While the basic facts of climate change are pretty simple—human activities are creating excessive greenhouse gases, which are warming the planet and triggering widespread problems—it’s the details that can get complex.
There’s a lot to know, and the depth and breadth of information is far more than any of us can scan through while sipping our morning coffee.
To help, we’ve curated this list of seven quick facts about important climate change topics, with plenty of links if you want to dive deeper.
You’ve got time for a second cup of coffee, right?
1. Air conditioning (ironically) heats the planet
We call this the air conditioning climate spiral. It’s a vicious cycle. As the earth heats up from global warming, we use more AC to cool down. And all the power and refrigerants producing that cold air create greenhouse gases that are heating up the world.
There’s now nearly one AC unit for every four people on the planet, and along with electric fans, they’re responsible for 20 percent of global electricity use.
2050 predictions say they’ll be in two-thirds of the world’s households, making them as ubiquitous as cellphones are now.
One solution to help lower that projection? Building better, more efficient air conditioning.
The technology hasn’t really changed since it was invented in 1902. Until we get there (and even once we do), Let's do our best to use less of it to slow down the cycle.
2. Plant-based foods reduce your carbon footprint
The carbon footprint of legumes like peas and lentils is less than 3 percent that of beef, making them the official winner among protein-rich foods from the climate’s POV.
If you're still craving meat, try Faux meat. While it's processed, it’s still sustainable: imitation beef products like Impossible Burger and Beyond Burger create about 5 percent of the emissions of real meat.
In the end, while the relative healthfulness of processed meat substitutes is up for debate, when it comes to global warming, that plant-based burger patty or “neatball” is the better option, whether it was made in a factory or your own kitchen.
Learn more about how to adopt a sustainable, plant-based diet.
3. Your cold fridge leads to global warming
Fridges and freezers are a triumph of innovation, giving us luxuries like blueberries in the winter and ice cream all year round. But in the process of keeping things chill, they’re heating up the planet in an alarming way.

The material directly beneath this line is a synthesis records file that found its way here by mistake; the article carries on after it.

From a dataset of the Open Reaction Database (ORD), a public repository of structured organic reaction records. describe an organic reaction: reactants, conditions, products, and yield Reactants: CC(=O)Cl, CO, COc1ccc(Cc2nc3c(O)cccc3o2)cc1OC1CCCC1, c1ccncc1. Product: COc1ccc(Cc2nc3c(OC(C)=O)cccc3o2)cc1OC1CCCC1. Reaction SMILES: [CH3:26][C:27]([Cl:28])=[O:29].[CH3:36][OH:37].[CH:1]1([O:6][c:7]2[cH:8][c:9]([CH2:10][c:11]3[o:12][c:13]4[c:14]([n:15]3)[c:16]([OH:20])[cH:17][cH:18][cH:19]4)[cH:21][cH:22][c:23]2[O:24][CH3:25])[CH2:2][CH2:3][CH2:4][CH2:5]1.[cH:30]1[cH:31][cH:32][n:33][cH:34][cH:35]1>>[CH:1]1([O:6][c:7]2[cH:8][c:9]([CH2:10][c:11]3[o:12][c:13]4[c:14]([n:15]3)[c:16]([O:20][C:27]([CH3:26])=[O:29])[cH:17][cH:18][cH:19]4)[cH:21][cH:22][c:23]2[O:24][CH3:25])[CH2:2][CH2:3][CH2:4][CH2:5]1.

Refrigerants emit greenhouse gases during their entire life cycle, and especially when they’re disposed of improperly. They also damage the ozone layer, which helps protect the planet from solar radiation.
Thankfully, updated regulations mean new models are less harmful.
If you’re getting rid of an old fridge or freezer, be sure to do it responsibly. And if you’re in the market for an upgrade, consider buying as small a fridge as possible and picking an Energy Star certified model.
Learn more about how to reduce your carbon footprint at home.
4. Decaying trash is a huge contributor to climate change
Landfills aren’t just malodorous eyesores that supply garbage to the ocean.
All that trash is contributing to climate change, too: globally, it released a massive 800 million tCO2e in 2010 alone.
Specifically, organic waste in landfills (read: orange peels, yard waste and well-intentioned bunches of kale) produces methane, a potent greenhouse gas.
Projects to capture and use this gas are in progress. But the biggest opportunity is simply to reduce our waste and to compost what we do discard rather than sending it to the dump. With both strategies in place, this is one climate change problem where a solution is in sight.
Learn more about the biggest contributors to our food's carbon footprint.
5. Nature naturally fights climate change
Nature-based solutions could provide a third of the GHG reductions we need to succeed in limiting global warming, and it’s all thanks to the power of plants.
During photosynthesis, they take in CO2 from the air and use the carbon to make food and build up their bodies and root systems.
As long as those plants are alive, most of the carbon stays there—which is why long-living trees are such a powerful carbon-storage tool. When they die, some of the carbon is released during decomposition, but much of it remains in the soil.
That’s why shifts in agriculture like the no-till movement, and conservation methods that leave natural spaces intact, are so important in the fight against climate change. Undisturbed soil is carbon-rich soil—which means less carbon in the atmosphere.
6. Leo DiCaprio is a serious climate activist
He’s famous for his big-screen roles and standing at the bow of the Titanic, but Leo has a leading part as an environmental activist, too.
Since the ’90s, he’s been using his heartthrob status for good, shedding light on climate-related issues and becoming one of the most famous climate action champions in the world.
Among other endeavors, the actor is a big-time investor in plant-based food companies. Since 1998, the Leonardo DiCaprio Foundation has funded more than 200 organizations with climate action and ecosystem protection on their agendas. That’s a romance we can get behind.
7. Greta sailed for 15 days just to prove a point
To practice what she preaches en route to the 2019 UN Climate Action Summit, activist Greta Thunberg journeyed by solar panel–equipped yacht.
Her 15-day trek across the Atlantic, which would create about 1.56 tCO2e by plane, was a completely zero-carbon mission.
The 60-foot boat was cozy, to say the least. Accommodations could be likened to camping on the sea, with only thin mattresses, sleeping bags and freeze-dried vegan eats.
And in true roughing-it style, there was no toilet—a blue bucket that was emptied overboard after each use did the trick.
Learn more about ways to cut your carbon footprint at home.
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